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Enjoy!

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Please check out my buddy Matt’s fundraiser for the Pediatric Brain Tumor Foundation.  Donations go to this cause and enter you in a raffle to win a box of Opus X Love Affairs!  Click on the link below for all of the details.

Matt’s Ride for Kids Raffle


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New Releases 2010!

Kindly look to your right and you’ll see I have changed the New Releases list from 2009 to 2010.  Again, like last year, I will update it as I learn of new releases.  I have also kept the list from 2009, it’s just below the 2010 list.  Some items have rolled over to 2010 due to delays, notably the Nosotros and the Joya de Nicaragua Antano Dark Corojo.  Limited Editions will also be included.  I hope everyone will find this helpful.  Enjoy!

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Di Fazio Cigars is a new boutique to the biz.  Established in 2008, the Di Fazio family has set a goal to deliver a fine super premium to the cigar aficionado.

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Using a combination of tobacco from the DR, Nicaragua and Honduras, the Di Fazio family wants to blend the perfect cigars for every occasion.  They currently have three offerings: the mild and creamy Connecticut, the rich and sweet Maduro and the complex Picoso.

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Here’s a write-up from Cigar Aficionado:

Carmelo Di Fazio, a 41-year-old Miami television executive with a lifelong love of fine cigars, has entered the cigar business. Born in Venezuela of Italian descent, Di Fazio is a self-described dreamer who loves to smoke cigars. He created his company, Di Fazio Cigars Corp., last year.Di Fazio cigars are rolled at the up-and-coming Fabrica de Tabacos Raices Cubanas S. de R.L. factory in Honduras, the boutique operation that also makes Illusione and Alec Bradley Tempus cigars, among others. They come in three varieties—Connecticut, Maduro and the intriguingly named Picoso.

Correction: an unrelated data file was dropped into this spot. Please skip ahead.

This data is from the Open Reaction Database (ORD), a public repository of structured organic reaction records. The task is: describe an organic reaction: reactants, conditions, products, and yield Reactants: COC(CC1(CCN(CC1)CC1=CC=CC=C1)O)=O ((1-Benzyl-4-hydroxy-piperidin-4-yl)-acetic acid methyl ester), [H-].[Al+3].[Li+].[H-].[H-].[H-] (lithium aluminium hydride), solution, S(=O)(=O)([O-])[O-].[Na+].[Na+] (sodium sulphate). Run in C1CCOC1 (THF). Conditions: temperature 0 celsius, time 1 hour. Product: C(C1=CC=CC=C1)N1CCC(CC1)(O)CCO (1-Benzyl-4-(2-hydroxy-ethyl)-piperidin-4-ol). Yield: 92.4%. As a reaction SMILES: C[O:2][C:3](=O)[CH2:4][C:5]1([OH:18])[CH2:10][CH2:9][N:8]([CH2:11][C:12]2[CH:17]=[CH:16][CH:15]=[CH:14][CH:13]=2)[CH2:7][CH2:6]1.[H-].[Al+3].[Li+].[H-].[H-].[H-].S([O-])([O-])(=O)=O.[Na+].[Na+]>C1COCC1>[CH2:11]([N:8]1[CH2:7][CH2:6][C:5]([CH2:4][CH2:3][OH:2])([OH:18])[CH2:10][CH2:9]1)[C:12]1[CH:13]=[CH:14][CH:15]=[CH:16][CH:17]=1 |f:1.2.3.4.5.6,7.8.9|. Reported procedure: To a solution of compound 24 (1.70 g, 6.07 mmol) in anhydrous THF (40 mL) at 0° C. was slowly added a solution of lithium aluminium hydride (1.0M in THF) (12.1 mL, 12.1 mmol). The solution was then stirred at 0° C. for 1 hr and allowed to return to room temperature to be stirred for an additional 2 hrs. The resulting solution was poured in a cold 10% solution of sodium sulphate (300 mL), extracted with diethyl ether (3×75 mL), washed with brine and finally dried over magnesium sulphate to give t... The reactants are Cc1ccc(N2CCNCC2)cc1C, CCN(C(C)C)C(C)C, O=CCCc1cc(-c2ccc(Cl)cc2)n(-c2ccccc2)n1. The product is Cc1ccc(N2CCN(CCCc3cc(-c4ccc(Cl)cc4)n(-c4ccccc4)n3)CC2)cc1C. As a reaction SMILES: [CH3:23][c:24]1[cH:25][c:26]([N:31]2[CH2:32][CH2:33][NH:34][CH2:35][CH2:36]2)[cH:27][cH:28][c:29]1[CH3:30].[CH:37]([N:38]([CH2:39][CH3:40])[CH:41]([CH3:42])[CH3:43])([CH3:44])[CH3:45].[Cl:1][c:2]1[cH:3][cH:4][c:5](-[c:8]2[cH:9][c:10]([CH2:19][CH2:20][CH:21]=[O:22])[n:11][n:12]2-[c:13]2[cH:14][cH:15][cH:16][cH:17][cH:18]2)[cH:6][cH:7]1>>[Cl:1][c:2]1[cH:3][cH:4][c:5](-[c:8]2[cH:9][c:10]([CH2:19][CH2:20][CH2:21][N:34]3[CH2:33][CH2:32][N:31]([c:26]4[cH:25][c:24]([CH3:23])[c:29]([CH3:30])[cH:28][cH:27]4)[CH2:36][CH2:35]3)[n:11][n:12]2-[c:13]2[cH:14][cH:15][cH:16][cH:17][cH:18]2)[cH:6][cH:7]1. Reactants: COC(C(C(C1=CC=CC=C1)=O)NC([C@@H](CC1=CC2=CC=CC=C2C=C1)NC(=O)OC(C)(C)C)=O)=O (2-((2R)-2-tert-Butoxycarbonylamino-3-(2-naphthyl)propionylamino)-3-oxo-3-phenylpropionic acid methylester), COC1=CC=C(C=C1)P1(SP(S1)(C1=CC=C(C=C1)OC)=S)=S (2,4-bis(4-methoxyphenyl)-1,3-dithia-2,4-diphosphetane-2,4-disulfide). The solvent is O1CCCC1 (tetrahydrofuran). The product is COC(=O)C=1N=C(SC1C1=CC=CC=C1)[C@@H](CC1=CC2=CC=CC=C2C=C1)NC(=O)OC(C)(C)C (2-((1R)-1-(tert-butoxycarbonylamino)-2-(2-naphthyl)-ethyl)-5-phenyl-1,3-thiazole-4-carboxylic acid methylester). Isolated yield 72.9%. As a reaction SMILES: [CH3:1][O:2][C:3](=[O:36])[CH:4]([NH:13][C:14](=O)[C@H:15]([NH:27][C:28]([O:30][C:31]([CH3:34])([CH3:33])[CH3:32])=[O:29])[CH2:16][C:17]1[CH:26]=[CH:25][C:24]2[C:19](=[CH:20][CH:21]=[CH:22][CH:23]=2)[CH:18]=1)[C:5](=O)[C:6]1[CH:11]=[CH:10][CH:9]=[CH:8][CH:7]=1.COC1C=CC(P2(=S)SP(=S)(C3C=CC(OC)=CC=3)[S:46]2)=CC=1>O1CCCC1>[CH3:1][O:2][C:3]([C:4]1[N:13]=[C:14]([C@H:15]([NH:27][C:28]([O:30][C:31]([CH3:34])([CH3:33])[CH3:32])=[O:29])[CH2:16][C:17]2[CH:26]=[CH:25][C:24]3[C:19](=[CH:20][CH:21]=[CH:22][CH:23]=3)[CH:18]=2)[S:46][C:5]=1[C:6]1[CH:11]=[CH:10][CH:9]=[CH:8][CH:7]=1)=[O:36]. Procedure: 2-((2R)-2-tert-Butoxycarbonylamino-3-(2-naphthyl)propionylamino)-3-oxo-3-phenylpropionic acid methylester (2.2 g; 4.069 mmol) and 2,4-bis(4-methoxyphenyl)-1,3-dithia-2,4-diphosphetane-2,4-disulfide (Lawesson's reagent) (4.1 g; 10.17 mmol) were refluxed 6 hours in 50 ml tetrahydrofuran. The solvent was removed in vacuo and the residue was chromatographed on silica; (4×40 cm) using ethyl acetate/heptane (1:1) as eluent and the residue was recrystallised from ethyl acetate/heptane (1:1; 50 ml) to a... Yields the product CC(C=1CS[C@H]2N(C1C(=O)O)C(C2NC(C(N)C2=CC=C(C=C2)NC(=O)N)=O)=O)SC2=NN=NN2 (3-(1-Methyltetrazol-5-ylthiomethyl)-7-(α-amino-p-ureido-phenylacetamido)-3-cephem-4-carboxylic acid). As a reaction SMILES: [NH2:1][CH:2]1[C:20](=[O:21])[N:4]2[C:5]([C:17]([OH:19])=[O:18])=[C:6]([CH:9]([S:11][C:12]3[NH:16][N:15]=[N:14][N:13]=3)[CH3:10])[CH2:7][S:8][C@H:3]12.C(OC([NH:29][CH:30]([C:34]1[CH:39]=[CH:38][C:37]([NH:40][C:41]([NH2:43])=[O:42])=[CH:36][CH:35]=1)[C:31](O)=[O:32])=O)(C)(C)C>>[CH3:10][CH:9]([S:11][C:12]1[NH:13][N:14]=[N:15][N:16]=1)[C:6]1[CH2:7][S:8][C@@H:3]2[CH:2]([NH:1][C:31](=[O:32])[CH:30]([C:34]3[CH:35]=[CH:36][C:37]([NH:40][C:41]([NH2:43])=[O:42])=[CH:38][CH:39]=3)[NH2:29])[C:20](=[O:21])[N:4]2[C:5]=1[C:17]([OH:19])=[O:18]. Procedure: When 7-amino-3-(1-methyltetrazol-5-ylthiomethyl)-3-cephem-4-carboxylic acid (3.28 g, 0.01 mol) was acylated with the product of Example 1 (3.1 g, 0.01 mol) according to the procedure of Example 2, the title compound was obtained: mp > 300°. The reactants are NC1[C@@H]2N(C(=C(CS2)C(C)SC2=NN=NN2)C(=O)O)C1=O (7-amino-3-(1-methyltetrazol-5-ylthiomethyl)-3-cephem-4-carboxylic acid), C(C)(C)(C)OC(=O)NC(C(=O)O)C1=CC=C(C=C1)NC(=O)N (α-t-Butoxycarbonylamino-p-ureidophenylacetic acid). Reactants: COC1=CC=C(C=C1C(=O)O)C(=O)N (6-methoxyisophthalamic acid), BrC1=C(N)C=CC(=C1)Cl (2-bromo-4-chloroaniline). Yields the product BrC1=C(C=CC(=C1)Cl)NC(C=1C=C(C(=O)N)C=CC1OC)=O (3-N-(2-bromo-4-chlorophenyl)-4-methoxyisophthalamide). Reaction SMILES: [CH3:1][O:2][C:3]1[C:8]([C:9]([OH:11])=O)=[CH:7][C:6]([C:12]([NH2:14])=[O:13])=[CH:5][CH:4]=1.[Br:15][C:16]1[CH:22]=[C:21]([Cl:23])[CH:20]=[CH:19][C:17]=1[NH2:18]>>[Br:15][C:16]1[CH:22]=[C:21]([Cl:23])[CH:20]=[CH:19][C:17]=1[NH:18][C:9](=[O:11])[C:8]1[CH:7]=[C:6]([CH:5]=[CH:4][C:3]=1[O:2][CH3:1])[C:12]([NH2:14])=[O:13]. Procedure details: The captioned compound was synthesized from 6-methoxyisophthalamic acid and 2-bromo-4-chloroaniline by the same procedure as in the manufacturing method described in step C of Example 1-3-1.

The Connecticut blend has a Connecticut-seed wrapper grown in Ecuador, with Indonesian binder and Honduran and Nicaraguan filler. The maduro has a Nicaraguan wrapper, Honduran binder and Honduran and Nicaraguan filler. The Picoso, which takes its name from the Spanish for “spicy,” is the boldest blend, and is a Honduran puro.

Di Fazio Connecticut – this smooth, but flavorful cigar is offered in 4 sizes with a flawless Ecuadorian Connecticut wrapper.

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Di Fazio Maduro – the rustic and flavorful maduro wrapper comes in three sizes.

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Di Fazio Picoso – Spanish for “spicy”, this oddly named line is a Honduran puro and comes in 4 sizes with a rosado hued Honduran wrapper.

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If you seen one in your local B&M, pick one up and give it a try, the Di Fazio family has assembled a marca for every palate!

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Cigar Flavor Components